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Computer models help decode cells that sense light without seeing

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Posted February 10, 2014
Computer models help decode cells that sense light without seeing
Researchers have found that the melanopsin pigment in the eye is potentially more sensitive to light than its more famous counterpart, rhodopsin, the pigment that allows for night vision. In this illustration, computer models of human melanopsin (violet) and squid rhodopsin (green) are superimposed. Similar to visual pigments, melanopsin provides the interface between the physical world, responsible for light detection, and the physiological world of brain signaling. Melanopsin mediates a process termed “photoentrainment,” which takes in light to set the clock of “circadian rhythms.” These rhythms (often termed the body clock) represent the biological implementation of the 24-hour day/night and optimize the corresponding physiology. Credit: Olivucci/BGSU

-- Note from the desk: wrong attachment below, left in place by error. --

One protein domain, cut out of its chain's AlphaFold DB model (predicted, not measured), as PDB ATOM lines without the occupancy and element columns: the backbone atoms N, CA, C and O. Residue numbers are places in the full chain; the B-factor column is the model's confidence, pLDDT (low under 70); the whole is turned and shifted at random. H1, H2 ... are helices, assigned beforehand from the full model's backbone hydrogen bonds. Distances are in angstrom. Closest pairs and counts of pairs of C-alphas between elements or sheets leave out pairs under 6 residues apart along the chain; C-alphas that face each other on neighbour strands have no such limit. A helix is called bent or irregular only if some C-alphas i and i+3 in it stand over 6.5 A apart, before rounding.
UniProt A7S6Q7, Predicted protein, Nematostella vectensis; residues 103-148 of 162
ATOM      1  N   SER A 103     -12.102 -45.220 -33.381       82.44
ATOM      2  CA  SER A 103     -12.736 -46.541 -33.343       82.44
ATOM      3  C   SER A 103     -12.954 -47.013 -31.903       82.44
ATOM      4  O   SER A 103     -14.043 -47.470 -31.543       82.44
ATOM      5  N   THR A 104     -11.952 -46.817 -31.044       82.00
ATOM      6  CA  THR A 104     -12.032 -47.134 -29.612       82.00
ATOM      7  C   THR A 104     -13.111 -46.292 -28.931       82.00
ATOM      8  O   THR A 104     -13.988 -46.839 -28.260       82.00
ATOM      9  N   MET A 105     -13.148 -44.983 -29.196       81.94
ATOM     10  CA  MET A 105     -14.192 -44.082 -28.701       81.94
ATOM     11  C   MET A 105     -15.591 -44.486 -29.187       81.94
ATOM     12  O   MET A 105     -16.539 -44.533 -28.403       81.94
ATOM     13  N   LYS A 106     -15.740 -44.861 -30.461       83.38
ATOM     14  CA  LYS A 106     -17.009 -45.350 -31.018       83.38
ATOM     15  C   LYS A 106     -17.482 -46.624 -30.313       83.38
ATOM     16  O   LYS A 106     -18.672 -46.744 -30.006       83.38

Researchers have found that the melanopsin pigment in the eye is potentially more sensitive to light than its more famous counterpart, rhodopsin, the pigment that allows for night vision.

For more than two years, the staff of the Laboratory for Computational Photochemistry and Photobiology (LCPP) at Ohio’s Bowling Green State University (BGSU), have been investigating melanopsin, a retina pigment capable of sensing light changes in the environment, informing the nervous system and synchronizing it with the day/night rhythm. Most of the study’s complex computations were carried out on powerful supercomputer clusters at the Ohio Supercomputer Center (OSC).

Read more at: MedicalXpress

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